Macabre Memory: Warning

The cat left no suicide note





unlike the farmer who died

in the same way

head swathed in cling wrap

like a cellophane mummy

note fabricated:

he met with foul play.

His wife the killer — Insurance —

eager for a big pay.





But who would asphyxiate a cat

& dump it by the riverside

where dreamy poets wander

& children play?

.

The Cutting Caption

M is in her cups.

Any moment now, the kookaburra cackle

the cutting off, like a hoon driver on the highway.

But for the time being I’m holding the table, telling the tale of the silver hammer beneath the front passenger seat of my car, what happens when my girlfriend spots it.

The little group leans forward, intent.

But it reminds M of something and she’s hyper now, jumps in, raucous.

This time I’m ready for her.

I took a photo today I’d like to show you. It’s for you, I say.

You did? Really?

Yes, I say, bringing it up on the screen, passing it across to her.

It’s what you do when you cut people off, how you make them feel. It’s kind of a metaphor.

She has a close look. Ouch,, she says. Lopped?

Yes, lopped.

Bad Company

How’s your girlfriend going? she asks tonelessly..

Pam? Yeh, she’s okay, I say.

You seem to need somebody, she says. A wife, partner, a female friend.

And you don’t?

No. I must be stronger, she conjectures in her haughty voice. I can live with myself. I don’t need anyone.

Loneliness is a morose companion, I add.

She says nothing.

pic by Joey Monsoon courtesy of Pinterest

Recent Sighting

Pounding the pavements of Portland,

grim, gaunt , hunch-backed,

Matthew,

no singing, cheery, Disney

hunchback of Notre Dame

but a

bandy-legged, bushy eyebrowed,

Quasimodo, orange vis jacket

looks like an angry bee.

His Arms Were a Graphic Novel

It wasn’t the person from Porlock; it was my aunt

Who got on the bus, brought my poem to an end.

My notebook slumped on my lap as she told me

The long sad story of a friend.





When she got off I had my chance but this young bloke

Sat next to me, iPod blaring, hair swooped back.

It was the White Stripes live from Splendour.

How could I not listen ? It was Meg and Jack.





But then a cross-eyed biker got on, hair in a rat’s tail,

Skin graffitied with tatts. How could I not look?

His arms a graphic novel. Then a woman got on

Shouting into her mobile, angry as ‘The Angry Book’.





The sad sack on the other end was out for the count.

Luckily Coleridge didn’t board this bus

while he was dreaming ‘Kubla Khan’. He wouldn’t

have written a word. The poem would be dust.





  • picture courtesy of Pinterest by TheTatt

Okay, I looked but I didn’t stare

On a road trip the other day

we got talking about birth defects you don’t see

any more

like hunchbacks, birth marks, cleft palates

though Simon

whose father was Lord Mayor of Mars had one

and spoke with a lisp.

Then at this café in the mountains

we were served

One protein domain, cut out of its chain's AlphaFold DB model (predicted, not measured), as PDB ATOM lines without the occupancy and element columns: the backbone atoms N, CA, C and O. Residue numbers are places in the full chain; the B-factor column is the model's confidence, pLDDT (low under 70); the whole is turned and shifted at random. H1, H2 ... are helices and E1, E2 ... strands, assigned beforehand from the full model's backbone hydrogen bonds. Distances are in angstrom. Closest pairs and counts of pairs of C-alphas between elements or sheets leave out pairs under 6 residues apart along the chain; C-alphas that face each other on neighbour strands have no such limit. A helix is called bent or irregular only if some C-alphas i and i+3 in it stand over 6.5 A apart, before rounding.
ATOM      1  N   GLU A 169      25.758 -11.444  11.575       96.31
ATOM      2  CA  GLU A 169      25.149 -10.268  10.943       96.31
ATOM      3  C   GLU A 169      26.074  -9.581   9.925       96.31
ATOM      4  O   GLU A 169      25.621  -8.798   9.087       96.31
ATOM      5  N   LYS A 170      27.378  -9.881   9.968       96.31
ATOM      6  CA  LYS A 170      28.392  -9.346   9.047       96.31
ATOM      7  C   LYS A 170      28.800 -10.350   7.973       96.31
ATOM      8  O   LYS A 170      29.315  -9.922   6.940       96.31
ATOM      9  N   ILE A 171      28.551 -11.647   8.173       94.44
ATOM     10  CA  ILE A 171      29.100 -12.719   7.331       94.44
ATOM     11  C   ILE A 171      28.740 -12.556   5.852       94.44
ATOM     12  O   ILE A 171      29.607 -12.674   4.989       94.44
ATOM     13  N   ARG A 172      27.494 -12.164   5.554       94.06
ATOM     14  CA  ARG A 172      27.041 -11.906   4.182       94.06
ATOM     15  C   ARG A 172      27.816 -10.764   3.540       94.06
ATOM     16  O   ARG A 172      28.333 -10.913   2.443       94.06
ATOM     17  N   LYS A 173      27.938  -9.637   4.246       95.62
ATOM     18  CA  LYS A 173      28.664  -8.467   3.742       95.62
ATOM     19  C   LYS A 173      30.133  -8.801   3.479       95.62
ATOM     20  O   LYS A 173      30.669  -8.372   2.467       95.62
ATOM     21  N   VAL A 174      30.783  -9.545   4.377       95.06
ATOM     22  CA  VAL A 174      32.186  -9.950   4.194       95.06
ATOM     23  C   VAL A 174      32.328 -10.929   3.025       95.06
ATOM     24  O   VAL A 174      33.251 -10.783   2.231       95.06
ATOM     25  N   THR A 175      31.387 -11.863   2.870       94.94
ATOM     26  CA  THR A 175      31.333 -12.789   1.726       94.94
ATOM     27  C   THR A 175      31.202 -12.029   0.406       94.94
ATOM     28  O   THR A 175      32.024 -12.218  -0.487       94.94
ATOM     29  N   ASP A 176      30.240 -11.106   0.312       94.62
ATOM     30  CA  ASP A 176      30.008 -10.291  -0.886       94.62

by a barista

with a raspberry stain on his left cheek

the shape of Africa.

Is that a birth mark, I asked him. We were just talking about them.

Yes, it is, he smiled.

It was just another feature on his face, like his nose.

or a mole

It was nothing special.

Yet it had a strange sort of beauty.

He poured me the greatest cup of coffee.

I was glad that I had asked him, that I didn’t wuss out.

It’s okay to be curious.

Ambush

Whenever I come across you, you light me up.

You are

Helen of Troy,

Layla,

that host of golden daffodils Wordsworth came across in the field,

I drop everything,

reach for my ruler, my pen and underline you

firmly and lovingly with indelible pink:

you are the amazing phrase,

the freshest of images,

the startling sentence,

the delightful ambush hidden in my reading.

pic courtesy of Unsplash by Alexander Krivitskly

The Lop-Sided Moon

                                             

The bus shelter at the end of our street

grinds its teeth at night.

Sometimes I sit with it, hold its hand, listen to its tale

of drunks and suicides,

of lycanthropes baying at the full moon,

of lost Lotharios weeping in their fists

I talk to it too about my problems

Of the jig-saw days when pieces don’t fit

Of the times when your heart races

Like a wildebeest on the veldt

But latches onto nothing.

After a while we both settle

and I head off home

beneath a lopsided moon.

sketch courtesy of Yofukuro on Pinterest: Yofukuro is a Japanese artistic duo, the brothers Selichi and Daisel Terazono

Aisle #9

I’m walking down aisle #8 but it could be aisle #9, depending how they classify it.

But it’s not down either.

I’m afraid to ask.

I know what sort of response I’m going to get but I’m desperate.

I ask one of the assistants,

So where do you keep it? I ask. Where do you keep the canned laughter?

Pardon? she says.

You’ve got canned fruit and canned veggies but I can’t find the canned laughter.

Is this some kind of joke? she asks.

Sort of, I say, But I do need a can or two.

She looks around for help. You know the look. This guy might be dangerous, I better humour him.

I’ll go and ask the manager, she says.

Don’t worry, I say sadly, no one stocks it any more. She heads off anyway and I slump out the store in my clown shoes and frizzy ginger hair. I beep my red nose for good measure.

No one laughs at my jokes these days. I’ve lost my edge. Looks like I’m going to have to go back to Comedy School.